On 17 May, the Research institute and the sustainable policy department organised a meeting at Caisse des Dépôts centred around energy transition, in partnership with the academic research groups CEMES and MTE. Two major topics were the focus of these round tables: the identification and assessment of physical climate risks and climate risk management and territorial adaptation. Many figures from the research community were present.
What they say:
“To identify the weaknesses and adaptation measures that are unique to a given territory, we must develop the collaboration between the scientific community and territorial stakeholders, much like the regional group of climate experts in the Sud Provence-Alpes-Côte d’Azur region (GREC-SUD) and the Nouvelle-Aquitaine regional scientific committee on climate change (Acclimaterra).”
Éric Brun, Secretary General of ONERC (Observatoire national sur les effets du réchauffement climatique, the national observatory on the effects of climate change)
“All areas of the French territory are concerned by climate change. There is one certainty about the rise of temperatures (+1.5 °C on average in France) and the sea level since the 20th century.”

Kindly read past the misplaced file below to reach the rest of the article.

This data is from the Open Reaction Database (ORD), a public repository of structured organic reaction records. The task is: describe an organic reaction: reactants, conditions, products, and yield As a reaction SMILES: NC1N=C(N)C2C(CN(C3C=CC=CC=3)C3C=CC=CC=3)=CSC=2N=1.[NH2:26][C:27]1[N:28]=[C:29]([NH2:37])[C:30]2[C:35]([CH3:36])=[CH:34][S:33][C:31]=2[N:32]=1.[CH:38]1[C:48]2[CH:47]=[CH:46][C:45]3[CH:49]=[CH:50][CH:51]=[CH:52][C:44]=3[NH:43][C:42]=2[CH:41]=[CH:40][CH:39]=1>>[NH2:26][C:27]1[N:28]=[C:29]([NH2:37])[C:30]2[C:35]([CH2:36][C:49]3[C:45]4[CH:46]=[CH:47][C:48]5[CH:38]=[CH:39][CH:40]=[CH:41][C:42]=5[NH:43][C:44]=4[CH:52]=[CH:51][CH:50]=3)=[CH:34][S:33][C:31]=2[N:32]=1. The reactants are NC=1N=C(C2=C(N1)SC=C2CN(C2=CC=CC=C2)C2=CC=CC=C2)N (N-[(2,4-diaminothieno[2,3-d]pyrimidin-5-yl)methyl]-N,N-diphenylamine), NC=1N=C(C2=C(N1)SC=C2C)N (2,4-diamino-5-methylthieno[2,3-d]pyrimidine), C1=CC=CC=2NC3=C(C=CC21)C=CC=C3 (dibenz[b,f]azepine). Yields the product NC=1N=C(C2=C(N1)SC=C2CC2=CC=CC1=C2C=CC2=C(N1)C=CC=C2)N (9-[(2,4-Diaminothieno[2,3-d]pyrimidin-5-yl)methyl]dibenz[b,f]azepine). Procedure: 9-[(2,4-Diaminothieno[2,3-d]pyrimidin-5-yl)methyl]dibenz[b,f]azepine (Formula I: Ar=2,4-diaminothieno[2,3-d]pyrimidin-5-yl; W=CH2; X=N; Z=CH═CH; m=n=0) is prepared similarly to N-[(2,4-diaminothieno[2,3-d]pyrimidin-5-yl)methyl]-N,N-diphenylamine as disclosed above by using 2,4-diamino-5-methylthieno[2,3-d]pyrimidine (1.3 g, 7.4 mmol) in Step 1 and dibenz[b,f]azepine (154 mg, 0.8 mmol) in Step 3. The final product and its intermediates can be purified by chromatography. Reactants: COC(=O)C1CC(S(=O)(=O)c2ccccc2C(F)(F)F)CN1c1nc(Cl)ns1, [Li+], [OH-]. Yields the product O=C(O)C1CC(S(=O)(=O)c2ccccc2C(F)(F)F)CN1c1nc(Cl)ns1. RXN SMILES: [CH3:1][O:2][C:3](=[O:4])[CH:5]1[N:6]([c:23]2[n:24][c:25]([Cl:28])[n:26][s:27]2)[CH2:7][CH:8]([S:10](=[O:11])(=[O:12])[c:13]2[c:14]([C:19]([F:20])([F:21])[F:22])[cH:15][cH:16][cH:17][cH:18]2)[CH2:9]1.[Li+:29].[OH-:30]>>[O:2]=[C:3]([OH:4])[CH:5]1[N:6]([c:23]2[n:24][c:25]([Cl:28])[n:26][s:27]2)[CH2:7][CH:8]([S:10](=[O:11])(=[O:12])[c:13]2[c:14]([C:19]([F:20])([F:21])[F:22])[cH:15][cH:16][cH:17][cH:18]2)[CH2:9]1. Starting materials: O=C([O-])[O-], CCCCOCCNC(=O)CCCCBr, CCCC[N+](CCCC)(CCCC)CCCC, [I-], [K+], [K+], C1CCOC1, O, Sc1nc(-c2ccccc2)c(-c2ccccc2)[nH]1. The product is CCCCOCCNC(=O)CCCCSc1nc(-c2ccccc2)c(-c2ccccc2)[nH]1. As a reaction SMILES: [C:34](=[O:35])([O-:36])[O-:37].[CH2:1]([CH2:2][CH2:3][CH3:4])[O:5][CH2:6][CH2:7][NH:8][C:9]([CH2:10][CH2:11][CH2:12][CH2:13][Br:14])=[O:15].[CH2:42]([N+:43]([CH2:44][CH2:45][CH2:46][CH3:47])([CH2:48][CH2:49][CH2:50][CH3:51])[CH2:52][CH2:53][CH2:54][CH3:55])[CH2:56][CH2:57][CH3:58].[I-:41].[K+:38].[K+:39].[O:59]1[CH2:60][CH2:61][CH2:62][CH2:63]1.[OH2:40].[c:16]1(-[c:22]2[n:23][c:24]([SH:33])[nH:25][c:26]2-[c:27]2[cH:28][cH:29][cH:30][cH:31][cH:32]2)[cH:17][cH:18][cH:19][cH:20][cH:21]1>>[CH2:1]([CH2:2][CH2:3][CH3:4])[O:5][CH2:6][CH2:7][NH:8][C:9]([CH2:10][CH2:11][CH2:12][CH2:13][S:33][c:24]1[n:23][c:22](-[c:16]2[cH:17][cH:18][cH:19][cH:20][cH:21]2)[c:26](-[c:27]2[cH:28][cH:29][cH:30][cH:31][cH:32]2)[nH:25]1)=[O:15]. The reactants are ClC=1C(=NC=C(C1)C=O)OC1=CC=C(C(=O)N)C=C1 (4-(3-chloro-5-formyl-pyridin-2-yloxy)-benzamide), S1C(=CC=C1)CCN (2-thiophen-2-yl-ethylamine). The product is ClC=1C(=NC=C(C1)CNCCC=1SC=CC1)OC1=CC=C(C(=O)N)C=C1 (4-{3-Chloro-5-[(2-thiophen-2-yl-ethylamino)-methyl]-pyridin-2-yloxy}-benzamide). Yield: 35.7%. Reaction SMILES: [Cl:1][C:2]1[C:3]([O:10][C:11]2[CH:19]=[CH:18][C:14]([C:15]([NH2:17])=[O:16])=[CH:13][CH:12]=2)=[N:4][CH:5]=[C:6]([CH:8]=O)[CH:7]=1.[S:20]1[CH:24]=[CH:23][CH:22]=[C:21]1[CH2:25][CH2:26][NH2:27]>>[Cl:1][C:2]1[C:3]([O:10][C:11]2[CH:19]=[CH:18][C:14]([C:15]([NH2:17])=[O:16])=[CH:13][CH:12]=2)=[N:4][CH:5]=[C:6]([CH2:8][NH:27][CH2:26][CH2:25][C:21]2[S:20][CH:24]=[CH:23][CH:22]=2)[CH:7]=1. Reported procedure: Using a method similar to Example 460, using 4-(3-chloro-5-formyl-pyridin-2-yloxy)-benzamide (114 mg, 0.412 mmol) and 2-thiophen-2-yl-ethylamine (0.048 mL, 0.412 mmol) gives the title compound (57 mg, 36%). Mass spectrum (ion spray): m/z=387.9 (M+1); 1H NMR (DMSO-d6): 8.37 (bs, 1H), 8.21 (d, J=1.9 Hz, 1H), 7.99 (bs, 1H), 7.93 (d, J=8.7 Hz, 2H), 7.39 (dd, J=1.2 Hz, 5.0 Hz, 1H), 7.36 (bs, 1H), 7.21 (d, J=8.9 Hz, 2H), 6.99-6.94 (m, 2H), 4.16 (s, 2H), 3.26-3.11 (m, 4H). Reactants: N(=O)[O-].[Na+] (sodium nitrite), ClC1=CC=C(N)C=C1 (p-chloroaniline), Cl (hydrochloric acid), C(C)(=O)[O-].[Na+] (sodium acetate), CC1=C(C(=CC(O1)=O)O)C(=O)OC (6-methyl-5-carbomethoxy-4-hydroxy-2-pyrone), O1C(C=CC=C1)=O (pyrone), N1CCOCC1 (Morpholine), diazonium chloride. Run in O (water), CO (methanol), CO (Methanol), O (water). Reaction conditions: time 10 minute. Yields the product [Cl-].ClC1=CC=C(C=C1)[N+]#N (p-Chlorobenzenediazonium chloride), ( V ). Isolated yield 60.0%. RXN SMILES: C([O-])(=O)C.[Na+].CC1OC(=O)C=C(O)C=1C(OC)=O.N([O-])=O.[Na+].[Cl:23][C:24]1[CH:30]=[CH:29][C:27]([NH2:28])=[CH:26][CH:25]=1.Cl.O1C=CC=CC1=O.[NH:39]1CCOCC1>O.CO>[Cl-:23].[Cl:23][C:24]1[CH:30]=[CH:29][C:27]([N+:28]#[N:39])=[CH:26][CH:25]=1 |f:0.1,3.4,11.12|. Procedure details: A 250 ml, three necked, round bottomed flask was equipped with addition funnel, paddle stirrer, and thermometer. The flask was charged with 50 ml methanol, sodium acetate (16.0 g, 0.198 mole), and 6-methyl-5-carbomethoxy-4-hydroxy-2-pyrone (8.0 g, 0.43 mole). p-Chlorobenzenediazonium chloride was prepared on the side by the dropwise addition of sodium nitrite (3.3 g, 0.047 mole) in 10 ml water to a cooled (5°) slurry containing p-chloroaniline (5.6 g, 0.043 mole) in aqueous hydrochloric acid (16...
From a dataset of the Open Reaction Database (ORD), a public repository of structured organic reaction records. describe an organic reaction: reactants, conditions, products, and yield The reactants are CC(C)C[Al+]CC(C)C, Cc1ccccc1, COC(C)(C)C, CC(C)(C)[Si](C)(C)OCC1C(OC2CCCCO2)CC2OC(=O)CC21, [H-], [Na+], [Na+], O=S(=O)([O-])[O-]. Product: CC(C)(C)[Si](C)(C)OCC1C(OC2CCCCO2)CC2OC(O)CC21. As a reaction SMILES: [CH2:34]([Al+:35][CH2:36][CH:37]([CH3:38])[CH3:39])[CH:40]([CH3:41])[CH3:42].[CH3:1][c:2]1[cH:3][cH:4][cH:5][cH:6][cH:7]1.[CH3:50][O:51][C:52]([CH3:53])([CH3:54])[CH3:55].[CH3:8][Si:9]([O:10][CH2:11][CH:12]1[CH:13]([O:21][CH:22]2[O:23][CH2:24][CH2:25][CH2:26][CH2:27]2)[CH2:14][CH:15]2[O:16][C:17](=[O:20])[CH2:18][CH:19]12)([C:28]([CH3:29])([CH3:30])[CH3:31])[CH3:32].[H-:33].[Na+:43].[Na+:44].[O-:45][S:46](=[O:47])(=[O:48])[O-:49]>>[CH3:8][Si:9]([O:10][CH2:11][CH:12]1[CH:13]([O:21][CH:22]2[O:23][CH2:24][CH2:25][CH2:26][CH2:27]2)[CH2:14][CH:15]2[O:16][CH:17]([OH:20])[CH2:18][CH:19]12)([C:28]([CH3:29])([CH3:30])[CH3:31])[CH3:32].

François Helloco, Directorate of Climatology and Météo France climate services
“The insurance industry has knowledge on past events and associated losses.”
Marie-Laure Fendeur, modelling of natural catastrophe risks SCOR
“Adapting is easier than we think: reconciling urban life and water, no longer fighting it but living alongside it.”
Hans Thoolen, Urban planning of the city of Breda
“One must know the river to influence the river. One inhabitant in four and one job in three are exposed to a risk of floods.”
Stéphanie Bidault, CEO of CEPRI (Centre européen de prévention du risque d’inondation, the European Centre for Flood Risk Prevention)
“We should not target the previous way of operating after an intense event but consider the event’s consequences to build a more resilient project.”
Aude Bodiguel, ADEME
“Resilience is not only in development, but also in solidarity and mutual assistance.”
Noémie Fompeyrine, head of the resilience mission of the city of Paris.